Snowpack hopes slowly slide away |

Snowpack hopes slowly slide away

Kelley Cox/Post Independent Photo

Snowpack in the Roaring Fork Valley – just 77 percent of normal for Feb. 1 – is among the best in the state, according to the latest snow survey figures.

The snowpack outlook was better on Jan. 1, but a month of dry and unseasonably warm weather liquidated the low elevation snowpack and did little to add to the season’s accumulation.

There is no doubt that Colorado remains in a serious drought, said Mike Gillespie, snow survey director for the U.S. Natural Resources Conservation Service in Denver.

“We need to get 150 percent of average for the next two months to get to average by April 1, and that’s pretty unlikely,” Gillespie said.

“Even an average snowpack will not be all that helpful. The reservoirs are so low and the soil moisture is so low, we’re going to lose a lot of the runoff to recharge the soil and refill reservoirs,” Gillespie said.

Based on an average of seven snow survey sites in the Roaring Fork basin, snowpack is 77 of average compared to snowpack measured on Feb. 1 from 1971 through 2000. It’s 105 percent of the snowpack measured in the basin at this time a year ago.

The deepest snow in the basin is on Schofield Pass, between Marble and Crested Butte, where a remote site relayed a signal indicating snowpack holding 14.4 inches of water. This time of year, the snowpack is usually 25 percent water, so the site is estimated to have 58 inches of snow.

But Schofield and two other snow survey sites in the Roaring Fork basin – McClure Pass and Nast Lake – have less snow than was measured a year ago, during one of the worst drought years on record.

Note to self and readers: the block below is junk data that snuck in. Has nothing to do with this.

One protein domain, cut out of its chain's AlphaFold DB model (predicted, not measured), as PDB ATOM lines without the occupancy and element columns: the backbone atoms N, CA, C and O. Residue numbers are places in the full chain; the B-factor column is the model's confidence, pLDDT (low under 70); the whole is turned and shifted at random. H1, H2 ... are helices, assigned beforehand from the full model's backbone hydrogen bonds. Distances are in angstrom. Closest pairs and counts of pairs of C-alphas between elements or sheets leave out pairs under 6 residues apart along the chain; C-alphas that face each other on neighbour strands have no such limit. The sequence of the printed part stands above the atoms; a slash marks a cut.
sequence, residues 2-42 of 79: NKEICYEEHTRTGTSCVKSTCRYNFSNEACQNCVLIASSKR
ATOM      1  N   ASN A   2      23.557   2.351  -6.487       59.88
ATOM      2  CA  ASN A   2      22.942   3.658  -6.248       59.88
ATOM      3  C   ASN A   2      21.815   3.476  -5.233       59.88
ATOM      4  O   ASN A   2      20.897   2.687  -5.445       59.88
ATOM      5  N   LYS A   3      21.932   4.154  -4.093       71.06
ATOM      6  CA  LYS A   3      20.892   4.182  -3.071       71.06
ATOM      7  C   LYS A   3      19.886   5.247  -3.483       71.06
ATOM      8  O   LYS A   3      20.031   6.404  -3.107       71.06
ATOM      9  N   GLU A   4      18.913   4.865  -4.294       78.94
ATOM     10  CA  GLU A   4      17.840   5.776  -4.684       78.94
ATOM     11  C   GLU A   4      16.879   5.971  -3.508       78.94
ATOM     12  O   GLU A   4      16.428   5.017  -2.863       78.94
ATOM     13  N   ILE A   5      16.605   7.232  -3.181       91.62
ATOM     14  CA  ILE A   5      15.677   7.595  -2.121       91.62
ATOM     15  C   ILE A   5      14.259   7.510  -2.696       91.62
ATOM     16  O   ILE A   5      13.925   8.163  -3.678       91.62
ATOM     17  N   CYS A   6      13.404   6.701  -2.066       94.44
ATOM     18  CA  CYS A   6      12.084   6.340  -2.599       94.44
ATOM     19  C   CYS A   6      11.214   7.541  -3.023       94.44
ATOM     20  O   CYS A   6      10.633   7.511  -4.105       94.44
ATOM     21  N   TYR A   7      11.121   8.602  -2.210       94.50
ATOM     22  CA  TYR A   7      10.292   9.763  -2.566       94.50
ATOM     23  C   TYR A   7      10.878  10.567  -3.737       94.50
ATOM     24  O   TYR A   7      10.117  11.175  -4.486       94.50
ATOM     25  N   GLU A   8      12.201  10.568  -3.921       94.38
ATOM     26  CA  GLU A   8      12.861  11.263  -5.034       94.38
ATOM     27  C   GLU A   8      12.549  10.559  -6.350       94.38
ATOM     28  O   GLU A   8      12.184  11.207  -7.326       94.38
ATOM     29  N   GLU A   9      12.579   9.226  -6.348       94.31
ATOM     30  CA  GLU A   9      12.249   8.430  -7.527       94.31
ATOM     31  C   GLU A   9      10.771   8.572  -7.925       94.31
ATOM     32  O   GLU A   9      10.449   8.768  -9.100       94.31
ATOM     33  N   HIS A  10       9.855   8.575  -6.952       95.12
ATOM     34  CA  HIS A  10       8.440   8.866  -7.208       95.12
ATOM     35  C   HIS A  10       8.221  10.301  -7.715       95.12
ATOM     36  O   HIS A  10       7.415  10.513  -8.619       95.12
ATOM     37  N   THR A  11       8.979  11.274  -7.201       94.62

Statewide, the picture is even worse.

In an average of the 155 snow courses across the state, snowpack is just 70 percent of average, the NRCS reports.

“Everything is above last year’s readings, but we’re approaching last year in a couple of areas,” Gillespie said. “If we continue the trend of the last two months for the next two months, we will be where we were last year.”

Basin by basin, the drought is severe in all but the Gunnison, Colorado, Yampa and White basins.

The entire Colorado River basin is 84 percent of normal and 119 percent of a year ago.

The White and Yampa basins are 78 percent of normal and 117 percent of a year ago.

The Gunnison basin is 73 percent of normal and 117 percent of a year ago.

The North Platte basin is 72 percent of normal and 125 percent of a year ago.

The Arkansas basin is 68 percent of normal and 118 percent of a year ago.

The San Juan, Animas, San Miguel and Dolores basins are 63 percent of normal and 123 percent of a year ago.

And the Rio Grande basin is 58 percent of normal and 120 percent of a year ago.

Gillespie said long-range weather forecasts call for above average spring snowfall and rain on the eastern plains of Colorado.

“But that tendency drops off as you go west, and for western Colorado, there’s not much hope for a wet spring,” he said.

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